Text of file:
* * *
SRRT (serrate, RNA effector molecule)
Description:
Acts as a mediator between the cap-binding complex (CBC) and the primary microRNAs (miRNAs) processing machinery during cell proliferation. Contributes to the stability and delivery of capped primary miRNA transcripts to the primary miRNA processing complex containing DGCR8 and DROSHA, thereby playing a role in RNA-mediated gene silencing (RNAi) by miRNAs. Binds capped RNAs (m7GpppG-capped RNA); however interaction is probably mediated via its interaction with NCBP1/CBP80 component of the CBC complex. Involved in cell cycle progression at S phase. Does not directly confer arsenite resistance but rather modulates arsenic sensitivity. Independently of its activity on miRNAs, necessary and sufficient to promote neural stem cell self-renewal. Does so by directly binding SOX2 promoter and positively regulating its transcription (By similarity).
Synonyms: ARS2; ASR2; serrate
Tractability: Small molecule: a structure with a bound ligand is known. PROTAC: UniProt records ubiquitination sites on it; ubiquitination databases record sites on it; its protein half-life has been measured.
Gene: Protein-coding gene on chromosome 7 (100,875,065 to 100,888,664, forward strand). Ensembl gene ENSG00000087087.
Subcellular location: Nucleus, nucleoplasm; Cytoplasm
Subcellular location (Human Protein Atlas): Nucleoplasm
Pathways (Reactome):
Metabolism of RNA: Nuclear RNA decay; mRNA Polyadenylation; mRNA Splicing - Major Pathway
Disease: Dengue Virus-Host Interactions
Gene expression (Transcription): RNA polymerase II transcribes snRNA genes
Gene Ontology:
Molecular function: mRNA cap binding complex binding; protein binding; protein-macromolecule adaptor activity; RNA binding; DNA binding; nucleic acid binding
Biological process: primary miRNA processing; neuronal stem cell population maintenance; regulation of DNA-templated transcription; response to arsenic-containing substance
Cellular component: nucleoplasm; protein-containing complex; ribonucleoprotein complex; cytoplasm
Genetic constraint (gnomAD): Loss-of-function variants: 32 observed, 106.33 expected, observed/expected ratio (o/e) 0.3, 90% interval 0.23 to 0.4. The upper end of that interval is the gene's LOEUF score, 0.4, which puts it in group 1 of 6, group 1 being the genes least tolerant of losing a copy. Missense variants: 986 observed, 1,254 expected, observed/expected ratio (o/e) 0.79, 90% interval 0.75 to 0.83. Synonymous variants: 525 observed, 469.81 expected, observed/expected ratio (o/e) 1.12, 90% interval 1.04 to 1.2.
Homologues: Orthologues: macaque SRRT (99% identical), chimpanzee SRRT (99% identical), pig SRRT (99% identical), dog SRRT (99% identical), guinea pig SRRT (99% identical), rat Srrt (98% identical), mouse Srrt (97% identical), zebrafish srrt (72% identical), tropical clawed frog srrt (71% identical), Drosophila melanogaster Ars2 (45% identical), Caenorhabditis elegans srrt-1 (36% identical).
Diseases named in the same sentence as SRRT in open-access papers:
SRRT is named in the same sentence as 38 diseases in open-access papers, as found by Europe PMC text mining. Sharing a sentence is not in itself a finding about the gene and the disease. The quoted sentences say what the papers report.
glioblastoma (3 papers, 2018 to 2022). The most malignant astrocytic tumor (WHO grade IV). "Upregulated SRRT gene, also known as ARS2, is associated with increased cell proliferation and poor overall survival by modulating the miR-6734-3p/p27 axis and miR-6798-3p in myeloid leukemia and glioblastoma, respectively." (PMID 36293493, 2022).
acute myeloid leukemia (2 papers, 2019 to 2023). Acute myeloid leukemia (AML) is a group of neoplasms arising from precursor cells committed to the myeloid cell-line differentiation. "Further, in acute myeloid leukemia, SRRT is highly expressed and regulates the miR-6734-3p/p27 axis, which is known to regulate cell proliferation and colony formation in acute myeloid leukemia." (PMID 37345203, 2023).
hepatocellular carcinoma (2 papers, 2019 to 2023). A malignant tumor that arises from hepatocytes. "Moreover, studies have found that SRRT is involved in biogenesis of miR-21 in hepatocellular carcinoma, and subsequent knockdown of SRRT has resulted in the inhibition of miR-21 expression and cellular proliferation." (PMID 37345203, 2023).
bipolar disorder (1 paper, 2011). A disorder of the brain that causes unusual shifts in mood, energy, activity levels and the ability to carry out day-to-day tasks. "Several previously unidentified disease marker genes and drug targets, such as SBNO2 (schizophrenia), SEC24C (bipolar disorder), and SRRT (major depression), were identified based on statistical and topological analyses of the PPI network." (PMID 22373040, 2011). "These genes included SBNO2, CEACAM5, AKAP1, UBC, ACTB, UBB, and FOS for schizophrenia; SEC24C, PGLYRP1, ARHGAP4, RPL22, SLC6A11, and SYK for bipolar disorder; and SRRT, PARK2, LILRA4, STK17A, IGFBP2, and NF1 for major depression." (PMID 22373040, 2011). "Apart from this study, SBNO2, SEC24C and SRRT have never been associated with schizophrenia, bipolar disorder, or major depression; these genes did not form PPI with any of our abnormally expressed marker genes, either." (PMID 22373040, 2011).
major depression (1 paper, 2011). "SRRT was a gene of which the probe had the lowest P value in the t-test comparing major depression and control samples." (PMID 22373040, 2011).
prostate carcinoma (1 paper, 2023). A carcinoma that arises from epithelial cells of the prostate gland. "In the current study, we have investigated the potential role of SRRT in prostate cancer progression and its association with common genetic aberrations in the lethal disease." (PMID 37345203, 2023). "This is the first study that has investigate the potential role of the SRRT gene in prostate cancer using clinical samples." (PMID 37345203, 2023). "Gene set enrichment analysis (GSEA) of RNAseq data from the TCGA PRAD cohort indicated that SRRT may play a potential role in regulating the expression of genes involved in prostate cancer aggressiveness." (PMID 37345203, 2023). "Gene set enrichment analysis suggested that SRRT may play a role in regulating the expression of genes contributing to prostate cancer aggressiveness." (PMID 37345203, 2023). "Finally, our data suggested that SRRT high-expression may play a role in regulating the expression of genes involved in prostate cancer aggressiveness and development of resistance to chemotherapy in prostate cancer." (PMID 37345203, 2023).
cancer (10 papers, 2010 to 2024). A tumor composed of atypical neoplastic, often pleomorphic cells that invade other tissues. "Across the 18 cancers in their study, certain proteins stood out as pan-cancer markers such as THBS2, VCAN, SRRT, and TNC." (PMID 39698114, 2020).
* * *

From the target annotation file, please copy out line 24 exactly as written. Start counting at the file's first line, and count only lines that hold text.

bipolar disorder (1 paper, 2011). A disorder of the brain that causes unusual shifts in mood, energy, activity levels and the ability to carry out day-to-day tasks. "Several previously unidentified disease marker genes and drug targets, such as SBNO2 (schizophrenia), SEC24C (bipolar disorder), and SRRT (major depression), were identified based on statistical and topological analyses of the PPI network." (PMID 22373040, 2011). "These genes included SBNO2, CEACAM5, AKAP1, UBC, ACTB, UBB, and FOS for schizophrenia; SEC24C, PGLYRP1, ARHGAP4, RPL22, SLC6A11, and SYK for bipolar disorder; and SRRT, PARK2, LILRA4, STK17A, IGFBP2, and NF1 for major depression." (PMID 22373040, 2011). "Apart from this study, SBNO2, SEC24C and SRRT have never been associated with schizophrenia, bipolar disorder, or major depression; these genes did not form PPI with any of our abnormally expressed marker genes, either." (PMID 22373040, 2011).